Best Behavior: Family Blunder

Put 'Em Up

My ex-wife and I are taking our daughters on a vacation this month. We’re going together because that’s what her parents want. We’ll be staying at their summerhouse in Canada. She and I get along pretty well, and we figure it will be the easiest way for the grandparents and the girls to spend time together. The problem is that I’ve learned that my ex-brother-in-law and his wife will be there with their boys. Their 5-year-old is a terror. When I saw him trying to hit our younger daughter with one of his toy trucks, I stepped in. His father took me aside and told me that the kid will grow out of it. I came close to punching him out. The whole situation is a mess. This has got to stop. How?  —Anonymous, The Nations

This trip to Canada doesn’t look much like a vacation, but it’s never too late to steer clear of danger when you see it on the road ahead. You can keep watch over the kids while they’re together, but it will only take seconds for horror to happen. The 5-year-old fury may grow out of his toy-tossing years, but your daughters don’t have to be around him while he does.

You may be the outsider in this ill-collected group, but you can make the decision, like an adult, in a family that seems to be full of children of all ages. Say no; and say it to your ex, too, in case she’s not paying attention.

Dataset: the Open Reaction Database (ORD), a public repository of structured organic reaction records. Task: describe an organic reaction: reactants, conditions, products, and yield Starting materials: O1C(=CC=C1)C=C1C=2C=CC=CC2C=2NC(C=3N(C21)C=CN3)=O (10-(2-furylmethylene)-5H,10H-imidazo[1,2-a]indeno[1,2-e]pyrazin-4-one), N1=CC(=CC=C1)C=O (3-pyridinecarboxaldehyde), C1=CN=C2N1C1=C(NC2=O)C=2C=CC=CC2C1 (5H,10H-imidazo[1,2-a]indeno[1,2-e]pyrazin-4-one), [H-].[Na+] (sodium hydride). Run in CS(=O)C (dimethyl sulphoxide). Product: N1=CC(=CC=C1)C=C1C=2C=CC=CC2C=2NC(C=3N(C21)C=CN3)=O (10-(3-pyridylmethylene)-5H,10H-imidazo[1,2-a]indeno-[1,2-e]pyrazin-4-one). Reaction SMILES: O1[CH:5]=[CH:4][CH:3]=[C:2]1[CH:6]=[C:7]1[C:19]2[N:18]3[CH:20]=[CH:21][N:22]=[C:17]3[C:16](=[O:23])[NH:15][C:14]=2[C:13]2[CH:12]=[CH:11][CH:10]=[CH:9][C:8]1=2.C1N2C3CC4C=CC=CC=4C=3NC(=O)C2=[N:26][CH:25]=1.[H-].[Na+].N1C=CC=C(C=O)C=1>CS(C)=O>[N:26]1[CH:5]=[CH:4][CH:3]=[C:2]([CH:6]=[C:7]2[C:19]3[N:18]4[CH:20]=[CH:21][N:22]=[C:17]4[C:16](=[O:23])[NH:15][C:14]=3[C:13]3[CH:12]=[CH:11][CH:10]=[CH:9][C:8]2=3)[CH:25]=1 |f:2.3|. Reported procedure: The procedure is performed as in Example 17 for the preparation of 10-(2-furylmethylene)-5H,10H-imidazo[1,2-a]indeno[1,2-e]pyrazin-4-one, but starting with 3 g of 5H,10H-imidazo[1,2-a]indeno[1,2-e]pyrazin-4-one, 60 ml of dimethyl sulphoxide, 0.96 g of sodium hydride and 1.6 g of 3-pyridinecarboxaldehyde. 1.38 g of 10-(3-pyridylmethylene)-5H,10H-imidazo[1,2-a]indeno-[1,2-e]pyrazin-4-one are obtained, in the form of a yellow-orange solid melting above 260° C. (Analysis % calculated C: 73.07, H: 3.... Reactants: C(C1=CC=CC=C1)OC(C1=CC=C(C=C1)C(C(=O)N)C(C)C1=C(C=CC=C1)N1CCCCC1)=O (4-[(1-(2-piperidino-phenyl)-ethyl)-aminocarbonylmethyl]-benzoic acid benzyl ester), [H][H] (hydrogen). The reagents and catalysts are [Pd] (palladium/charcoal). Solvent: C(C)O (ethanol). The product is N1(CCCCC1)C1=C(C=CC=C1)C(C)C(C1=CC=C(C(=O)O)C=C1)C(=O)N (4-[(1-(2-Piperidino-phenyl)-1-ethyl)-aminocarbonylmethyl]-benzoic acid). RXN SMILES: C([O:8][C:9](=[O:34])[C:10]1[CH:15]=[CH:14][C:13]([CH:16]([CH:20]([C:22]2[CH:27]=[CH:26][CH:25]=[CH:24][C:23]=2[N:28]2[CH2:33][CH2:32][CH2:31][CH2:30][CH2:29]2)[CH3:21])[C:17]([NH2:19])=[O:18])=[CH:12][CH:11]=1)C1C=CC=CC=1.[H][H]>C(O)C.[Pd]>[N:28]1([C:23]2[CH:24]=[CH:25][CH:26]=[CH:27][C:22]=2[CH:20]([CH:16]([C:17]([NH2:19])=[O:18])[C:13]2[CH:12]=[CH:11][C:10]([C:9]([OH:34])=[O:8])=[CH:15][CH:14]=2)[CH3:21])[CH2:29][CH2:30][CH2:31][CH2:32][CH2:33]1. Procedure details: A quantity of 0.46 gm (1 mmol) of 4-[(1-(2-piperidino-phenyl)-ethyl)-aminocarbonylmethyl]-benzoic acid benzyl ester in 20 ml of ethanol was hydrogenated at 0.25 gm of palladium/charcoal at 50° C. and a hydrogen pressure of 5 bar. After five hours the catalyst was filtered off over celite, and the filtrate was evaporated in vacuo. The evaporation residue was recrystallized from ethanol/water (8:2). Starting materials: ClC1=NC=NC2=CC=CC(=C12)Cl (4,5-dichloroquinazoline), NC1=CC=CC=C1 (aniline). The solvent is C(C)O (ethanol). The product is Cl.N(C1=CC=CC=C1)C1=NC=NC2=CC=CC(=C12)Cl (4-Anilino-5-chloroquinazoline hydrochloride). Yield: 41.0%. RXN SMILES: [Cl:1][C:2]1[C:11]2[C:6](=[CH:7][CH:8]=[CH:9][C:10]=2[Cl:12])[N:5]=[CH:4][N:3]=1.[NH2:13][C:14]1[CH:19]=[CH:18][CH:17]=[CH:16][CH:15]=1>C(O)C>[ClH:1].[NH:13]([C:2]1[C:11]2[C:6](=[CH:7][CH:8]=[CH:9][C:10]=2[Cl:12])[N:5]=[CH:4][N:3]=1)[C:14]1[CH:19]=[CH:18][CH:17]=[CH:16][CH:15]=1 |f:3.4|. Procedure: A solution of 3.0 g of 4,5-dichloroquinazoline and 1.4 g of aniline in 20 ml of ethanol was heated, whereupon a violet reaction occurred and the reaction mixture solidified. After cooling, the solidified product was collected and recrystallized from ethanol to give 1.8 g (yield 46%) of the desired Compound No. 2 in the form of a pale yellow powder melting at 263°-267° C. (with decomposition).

The grandparents may not like what they hear, but that shouldn’t make any difference to you. Your former in-laws might offer to pick up the bill at the emergency room — for the kids and for the dad’s broken jaw after you’ve finished with him. Don’t let it go that far.

Little boys grow up, but sometimes they grow into big bullies. Your daughters don’t need them in their lives, at least not until they, or their parents, learn how to behave.

Meanwhile, take them to the beach.

Portion Control

This past Christmas my children gave me a cook-it-yourself meal service. I live alone, so I guess they thought it was a good gift, so I put off ordering it until last month. The meals are huge. I took one to a friend’s house, thinking that we’d have fun cooking it together. It didn’t work. After I’d put the plates down on the table, she got up and made herself a bowl of cereal. I guess I shouldn’t be expecting a thank-you note. Right? —Anonymous, Belle Meade

Perhaps, next year, your children can give you a gift certificate to the grocery store so you can shop and cook for yourself, just like normal. You can say how grateful you are for their thoughtfulness, but you can't stop it from happening again.

Your friend, however, might have swallowed her pride. She may have thought she was being insulting to the food put before her, but she was insulting to you.But what sort of manners does she have? She doesn’t seem to have shared her cereal.

Have a question for John? Email him at jbridges@nfocusmagazine.com.